Although I'd love to contribute to the fight against modder discrimination, I need a! I have almost no cash, and the bills never stop rolling in. My only option may be to remove my visible mods. On the bright side, even this compromise would allow me to retain my nape piercing, industrial piercing, tongue piercing, and even my corset. I sure will miss my vertical labret, though. And the act of removing one of my oldest and favorite mods before I actually want to will be incredibly distressing. Just the thought makes me feel helpless. I'm a good, loving, and intelligent person - am I wrong to think that this is all that matters?
I really don't mean to be ranting on and on here, but I don't know where else to voice my utter frustration. I don't think I'll ever give up on modification, and especially not because other people are telling me that it's not normal or acceptable. However, it makes me so sad to think that both people I love and people I have never met before look down upon me because of my appearance. It almost makes me sick. My friends and I have theorized that by the time we are in our 30s, visible mods will be quite common, and society will adapt accoridingly. If a woman with tattoo sleeves decides to go through medical school, is she really going to be denied a job in a field that is in desperate need of employees simply because of her mods? I certainly hope and think not.
I'm going to continue my search tomorrow for a job that allow employees to be modded, but if my quest fails, I may be forced into a summer of waiting tables in my partially unadorned form. Again, I apologize for the rant, but at least I know that posting it here assures that it well be read with understanding. Thanks for reading :o)

Friday, May 12, 2006

Japan invades!

I have always loved the casual luxury of LeSportsac purses and bags. The company has yet to disappoint me in the variety department, as every style bag they sell comes in a number of funky patterns. The newest prints to grace these nylon canvases come from Italian artist Simone Legno, founder of the Tokidoki brand (fun to say, and it means "sometimes" in Japanese) . Although unavailable online at this time, items from the Spring 2006 collection can be found at LeSportsac retailers worldwide (and on eBay, of course). Although I think that Legno's work is worth mentioning regardless, it pertains to body modification in that her purses from the Summer LeSportsac Tokidoki collection feature the elegantly tattooed Japanese women that are often depicted in her artwork. You can also find her art on t-shirts, iSkins, skateboard decks, and in various advertisements.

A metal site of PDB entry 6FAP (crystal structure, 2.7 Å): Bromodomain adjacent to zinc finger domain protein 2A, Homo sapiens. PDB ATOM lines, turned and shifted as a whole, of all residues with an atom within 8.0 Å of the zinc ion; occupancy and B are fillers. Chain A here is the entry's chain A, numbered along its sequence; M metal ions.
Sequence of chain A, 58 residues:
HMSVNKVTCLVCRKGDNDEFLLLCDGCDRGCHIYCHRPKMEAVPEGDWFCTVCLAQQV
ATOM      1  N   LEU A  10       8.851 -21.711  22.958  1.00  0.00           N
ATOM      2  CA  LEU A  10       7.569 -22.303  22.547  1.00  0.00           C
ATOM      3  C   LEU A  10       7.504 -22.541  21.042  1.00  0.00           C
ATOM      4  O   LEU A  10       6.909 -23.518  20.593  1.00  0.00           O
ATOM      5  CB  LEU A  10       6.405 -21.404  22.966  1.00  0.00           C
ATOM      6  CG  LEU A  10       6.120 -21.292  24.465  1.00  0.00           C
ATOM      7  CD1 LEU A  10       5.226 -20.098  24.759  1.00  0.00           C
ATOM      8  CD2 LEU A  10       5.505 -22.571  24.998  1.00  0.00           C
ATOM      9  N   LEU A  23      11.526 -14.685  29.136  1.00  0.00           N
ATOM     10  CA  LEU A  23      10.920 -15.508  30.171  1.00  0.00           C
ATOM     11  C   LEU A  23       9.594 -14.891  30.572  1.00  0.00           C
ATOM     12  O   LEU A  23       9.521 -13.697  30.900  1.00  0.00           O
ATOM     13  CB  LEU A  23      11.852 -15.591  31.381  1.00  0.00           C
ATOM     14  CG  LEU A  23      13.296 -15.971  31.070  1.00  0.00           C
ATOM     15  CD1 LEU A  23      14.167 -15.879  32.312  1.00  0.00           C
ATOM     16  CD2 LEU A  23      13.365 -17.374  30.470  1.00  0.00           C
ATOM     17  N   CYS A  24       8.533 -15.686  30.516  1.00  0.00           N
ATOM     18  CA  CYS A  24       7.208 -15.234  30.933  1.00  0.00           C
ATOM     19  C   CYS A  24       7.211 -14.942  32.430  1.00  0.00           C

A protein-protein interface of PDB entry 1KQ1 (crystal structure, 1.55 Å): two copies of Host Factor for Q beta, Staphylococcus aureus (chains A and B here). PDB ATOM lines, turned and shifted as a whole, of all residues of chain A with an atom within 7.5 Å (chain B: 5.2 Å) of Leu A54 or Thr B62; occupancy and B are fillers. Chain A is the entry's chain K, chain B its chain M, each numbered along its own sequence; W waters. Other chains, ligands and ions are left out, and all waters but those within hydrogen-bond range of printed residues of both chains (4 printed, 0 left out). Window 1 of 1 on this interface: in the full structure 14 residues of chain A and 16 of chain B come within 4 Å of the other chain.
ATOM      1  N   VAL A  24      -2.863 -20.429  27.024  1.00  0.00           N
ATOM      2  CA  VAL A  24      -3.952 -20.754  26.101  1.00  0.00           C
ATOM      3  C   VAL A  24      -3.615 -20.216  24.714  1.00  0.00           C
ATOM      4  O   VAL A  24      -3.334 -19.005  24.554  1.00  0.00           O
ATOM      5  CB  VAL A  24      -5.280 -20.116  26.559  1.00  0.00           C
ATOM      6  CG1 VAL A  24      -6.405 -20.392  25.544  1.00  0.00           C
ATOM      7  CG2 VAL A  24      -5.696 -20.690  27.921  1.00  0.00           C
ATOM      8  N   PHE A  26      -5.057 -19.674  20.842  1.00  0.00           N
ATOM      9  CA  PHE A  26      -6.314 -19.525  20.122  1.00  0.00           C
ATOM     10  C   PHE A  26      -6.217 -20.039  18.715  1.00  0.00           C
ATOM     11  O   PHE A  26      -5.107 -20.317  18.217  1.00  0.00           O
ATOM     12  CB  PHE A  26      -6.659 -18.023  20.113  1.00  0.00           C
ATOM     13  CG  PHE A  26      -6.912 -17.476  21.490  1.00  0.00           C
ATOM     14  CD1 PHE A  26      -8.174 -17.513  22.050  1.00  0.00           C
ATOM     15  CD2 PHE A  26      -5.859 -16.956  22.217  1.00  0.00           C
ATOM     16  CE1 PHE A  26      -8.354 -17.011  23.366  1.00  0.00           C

I have recently noticed a huge increase in the number of ads, especially in fashion magazines, that use body modification to help promote their products. I'm not the only one who sees this phenomenon occurring, and I'm probably not the only one stumped as to what it means for modification and the way it is perceived by Western society. Does it perhaps foreshadow that fine art tattoos will one day become nothing more than a fashion commonality, like earlobe piercing? Or on the less extreme level, does it mean that even plain-skinned audiences find body modification enticing? I can't be sure, but I applaud designers who incorporate tattoos and piercings into their work regardless simply because I love flaunting the modified bling they create.

Tuesday, May 02, 2006

Another modified mind!

So, it's finally that time of year again when we emerge from hibernation and gladly adapt to rising temperatures. Unfortunately, for most students, this is also the time of year that is filled with term papers, exams, and innumerable other obstacles that separate us from the golden prospect of *summer vacation.* Due to my hectic school and work schedules, the luxury of blogging as often as I'd like hasn't exactly been at my disposal. I do apologize to any regular readers for this lack of posts , and I'd actually like to take a second to thank you all for reading over these past few months. It's an amazing feeling to have people read something you have written passionately about.

Aside from my excuses, excuses, I do have something quite interesting for you all to check out. I've had a link to The Modified Round Table website for some time now, but only recently accessed and explored it. It is basically a discussion forum for thought-provoking body modification issues. Contributors to the forum are carefully chosen by the site's creator based on a sample response to the current topic. The site includes discussions dating from 2000 to the present, so it is quite up to date. I would go into a description about the kind of topics addressed, but let me instead simply say that if you are at all interested in the aspects of body modification that I often discuss in this blog, you will find yourself glued to the screen upon visiting The Modified Round Table. CHECK IT OUT. Period. The end. Do it.
P.S. I swear I did not steal my blog's name from the Round Table's parent site, I guess modified minds just think alike :o)